Offline pathfinder_01

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Re: SLS General Discussion Thread 2
« Reply #124 on: 09/24/2015 05:53 PM »


In my opinion, Congress would be forced to either; pay money to ULA to keep launch capability for DIVH, accept that FH is the only vehicle that can meet the full range of DOD payloads until Vulcan is in service, or use the SLS as a backup to the FH for DOD launches until the Vulcan is online.

Note quite. Vulcan is planned to be online in 2019(1 year after SLS). FH will compete with Atlas and Delta from about 2016-2018. Delta is phased out in 2018,which allows plenty of time for planning and transitioning. Vulcan is up by about 2020/2019. There is hardly any gap. FH isn't the only vehicle that can meet the the full range of payloads unless relations with the Russians get much worse. Atlas launches most payloads with Delta only handling the largest.

Congress can not be forced to do anything by AF policy. However ULA and Space X could sue if an payload that they could launch is put on SLS.  Those exceptions are for specific purposes.

Offline Brovane

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Re: SLS General Discussion Thread 2
« Reply #125 on: 09/24/2015 06:07 PM »


In my opinion, Congress would be forced to either; pay money to ULA to keep launch capability for DIVH, accept that FH is the only vehicle that can meet the full range of DOD payloads until Vulcan is in service, or use the SLS as a backup to the FH for DOD launches until the Vulcan is online.

Note quite. Vulcan is planned to be online in 2019(1 year after SLS). FH will compete with Atlas and Delta from about 2016-2018. Delta is phased out in 2018,which allows plenty of time for planning and transitioning. Vulcan is up by about 2020/2019. There is hardly any gap. FH isn't the only vehicle that can meet the the full range of payloads unless relations with the Russians get much worse. Atlas launches most payloads with Delta only handling the largest.

Congress can not be forced to do anything by AF policy. However ULA and Space X could sue if an payload that they could launch is put on SLS.  Those exceptions are for specific purposes.

This assumes the Vulcan Development proceeds without any problems/delays.  ULA doesn't even have the  commitment from Boeing and LM for full funding for development of the Vulcan.  They are going quarter by quarter right now for funding. 

If you look closely at the Commercial Space Act. Item #4 would qualify.  Congress could decide that having the SLS as a backup to the FH until Vulcan is online is consistent with national security objectives.  SpaceX and ULA could sue but they would loose the lawsuit. 

Quote
4) the use of space transportation services from United States commercial providers is inconsistent with national security objectives;
"Look at that! If anybody ever said, "you'll be sitting in a spacecraft naked with a 134-pound backpack on your knees charging it", I'd have said "Aw, get serious". - John Young - Apollo-16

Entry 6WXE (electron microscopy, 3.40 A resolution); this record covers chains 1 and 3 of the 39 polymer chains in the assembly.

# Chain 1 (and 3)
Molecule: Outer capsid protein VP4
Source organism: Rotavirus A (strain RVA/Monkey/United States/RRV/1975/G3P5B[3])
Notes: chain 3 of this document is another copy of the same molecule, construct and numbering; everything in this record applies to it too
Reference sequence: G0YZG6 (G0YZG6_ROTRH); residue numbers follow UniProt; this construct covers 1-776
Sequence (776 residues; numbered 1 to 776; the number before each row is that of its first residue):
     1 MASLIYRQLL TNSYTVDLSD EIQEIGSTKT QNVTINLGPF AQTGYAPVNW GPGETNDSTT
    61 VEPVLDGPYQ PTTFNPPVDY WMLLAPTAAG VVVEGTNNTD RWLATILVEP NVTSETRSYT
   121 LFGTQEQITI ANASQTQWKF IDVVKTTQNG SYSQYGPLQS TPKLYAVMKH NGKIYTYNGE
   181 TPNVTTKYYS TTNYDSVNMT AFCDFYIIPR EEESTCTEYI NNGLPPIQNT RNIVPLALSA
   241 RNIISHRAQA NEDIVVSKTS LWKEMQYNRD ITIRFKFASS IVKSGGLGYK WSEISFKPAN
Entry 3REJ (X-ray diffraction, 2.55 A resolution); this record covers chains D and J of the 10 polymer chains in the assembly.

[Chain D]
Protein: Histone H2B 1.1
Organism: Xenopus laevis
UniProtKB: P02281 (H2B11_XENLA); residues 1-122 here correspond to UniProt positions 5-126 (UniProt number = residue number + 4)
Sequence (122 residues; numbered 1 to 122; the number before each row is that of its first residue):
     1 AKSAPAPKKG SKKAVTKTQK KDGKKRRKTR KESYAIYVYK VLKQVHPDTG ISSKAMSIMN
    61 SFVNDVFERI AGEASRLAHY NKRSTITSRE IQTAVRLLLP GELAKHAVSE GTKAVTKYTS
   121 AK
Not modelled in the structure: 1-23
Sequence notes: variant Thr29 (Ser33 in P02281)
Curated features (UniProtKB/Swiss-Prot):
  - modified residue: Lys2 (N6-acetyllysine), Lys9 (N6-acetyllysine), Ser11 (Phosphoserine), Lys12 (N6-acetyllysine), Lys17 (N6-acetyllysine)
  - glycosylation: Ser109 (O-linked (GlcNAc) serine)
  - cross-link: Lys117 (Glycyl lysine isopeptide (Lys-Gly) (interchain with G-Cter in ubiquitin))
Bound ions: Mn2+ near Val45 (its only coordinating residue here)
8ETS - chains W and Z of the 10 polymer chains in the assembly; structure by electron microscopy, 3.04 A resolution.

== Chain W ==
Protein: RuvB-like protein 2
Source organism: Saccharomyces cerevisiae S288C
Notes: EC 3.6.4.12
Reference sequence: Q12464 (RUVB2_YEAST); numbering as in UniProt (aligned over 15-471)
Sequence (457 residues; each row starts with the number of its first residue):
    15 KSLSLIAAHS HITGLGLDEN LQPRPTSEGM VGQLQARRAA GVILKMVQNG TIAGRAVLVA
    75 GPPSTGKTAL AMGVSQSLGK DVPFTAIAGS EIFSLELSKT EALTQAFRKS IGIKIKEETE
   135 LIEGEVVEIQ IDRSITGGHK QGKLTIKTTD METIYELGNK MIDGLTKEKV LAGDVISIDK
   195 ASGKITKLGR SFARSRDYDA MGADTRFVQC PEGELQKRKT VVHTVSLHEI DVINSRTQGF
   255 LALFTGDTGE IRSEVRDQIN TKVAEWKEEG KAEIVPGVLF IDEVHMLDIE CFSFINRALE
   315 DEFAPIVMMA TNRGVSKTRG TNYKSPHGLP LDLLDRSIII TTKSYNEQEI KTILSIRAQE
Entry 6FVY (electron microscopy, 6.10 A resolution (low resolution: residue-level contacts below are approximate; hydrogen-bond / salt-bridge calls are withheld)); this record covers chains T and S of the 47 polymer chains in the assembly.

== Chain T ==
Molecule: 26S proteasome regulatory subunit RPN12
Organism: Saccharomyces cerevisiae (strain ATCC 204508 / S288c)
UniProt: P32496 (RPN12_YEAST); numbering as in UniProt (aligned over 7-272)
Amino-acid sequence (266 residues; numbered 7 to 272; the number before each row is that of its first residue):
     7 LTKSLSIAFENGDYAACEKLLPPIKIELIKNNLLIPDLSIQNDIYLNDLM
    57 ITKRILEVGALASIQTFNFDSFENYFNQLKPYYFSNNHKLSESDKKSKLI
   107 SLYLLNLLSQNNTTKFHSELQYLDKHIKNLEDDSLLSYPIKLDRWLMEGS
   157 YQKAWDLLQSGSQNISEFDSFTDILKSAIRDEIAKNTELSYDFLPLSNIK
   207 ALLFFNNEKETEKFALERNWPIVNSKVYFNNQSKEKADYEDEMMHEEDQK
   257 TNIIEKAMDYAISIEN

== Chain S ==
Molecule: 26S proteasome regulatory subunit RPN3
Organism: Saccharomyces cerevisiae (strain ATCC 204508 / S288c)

Offline pathfinder_01

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Re: SLS General Discussion Thread 2
« Reply #126 on: 09/24/2015 06:13 PM »


In my opinion, Congress would be forced to either; pay money to ULA to keep launch capability for DIVH, accept that FH is the only vehicle that can meet the full range of DOD payloads until Vulcan is in service, or use the SLS as a backup to the FH for DOD launches until the Vulcan is online.

Note quite. Vulcan is planned to be online in 2019(1 year after SLS). FH will compete with Atlas and Delta from about 2016-2018. Delta is phased out in 2018,which allows plenty of time for planning and transitioning. Vulcan is up by about 2020/2019. There is hardly any gap. FH isn't the only vehicle that can meet the the full range of payloads unless relations with the Russians get much worse. Atlas launches most payloads with Delta only handling the largest.

Congress can not be forced to do anything by AF policy. However ULA and Space X could sue if an payload that they could launch is put on SLS.  Those exceptions are for specific purposes.

This assumes the Vulcan Development proceeds without any problems/delays.  ULA doesn't even have the  commitment from Boeing and LM for full funding for development of the Vulcan.  They are going quarter by quarter right now for funding. 

If you look closely at the Commercial Space Act. Item #4 would qualify.  Congress could decide that having the SLS as a backup to the FH until Vulcan is online is consistent with national security objectives.  SpaceX and ULA could sue but they would loose the lawsuit. 

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4) the use of space transportation services from United States commercial providers is inconsistent with national security objectives;

Delta Heavy won't go offline until Vulcan is online, so won't apply and Congress would be getting into to same mess it did back in the 80ies with respect to the Shuttle. Taking payloads away from the private sector is not an wise move for either the exploration of space or national security.  There is no need to use SLS as back up to Vulcan or FH. The smarter, cheaper and less politically dangerous move would just be to wait until Vulcan is online.
« Last Edit: 09/24/2015 06:16 PM by pathfinder_01 »

Offline Jim

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Re: SLS General Discussion Thread 2
« Reply #127 on: 09/24/2015 06:31 PM »

If you look closely at the Commercial Space Act. Item #4 would qualify.  Congress could decide that having the SLS as a backup to the FH until Vulcan is online is consistent with national security objectives.  SpaceX and ULA could sue but they would loose the lawsuit.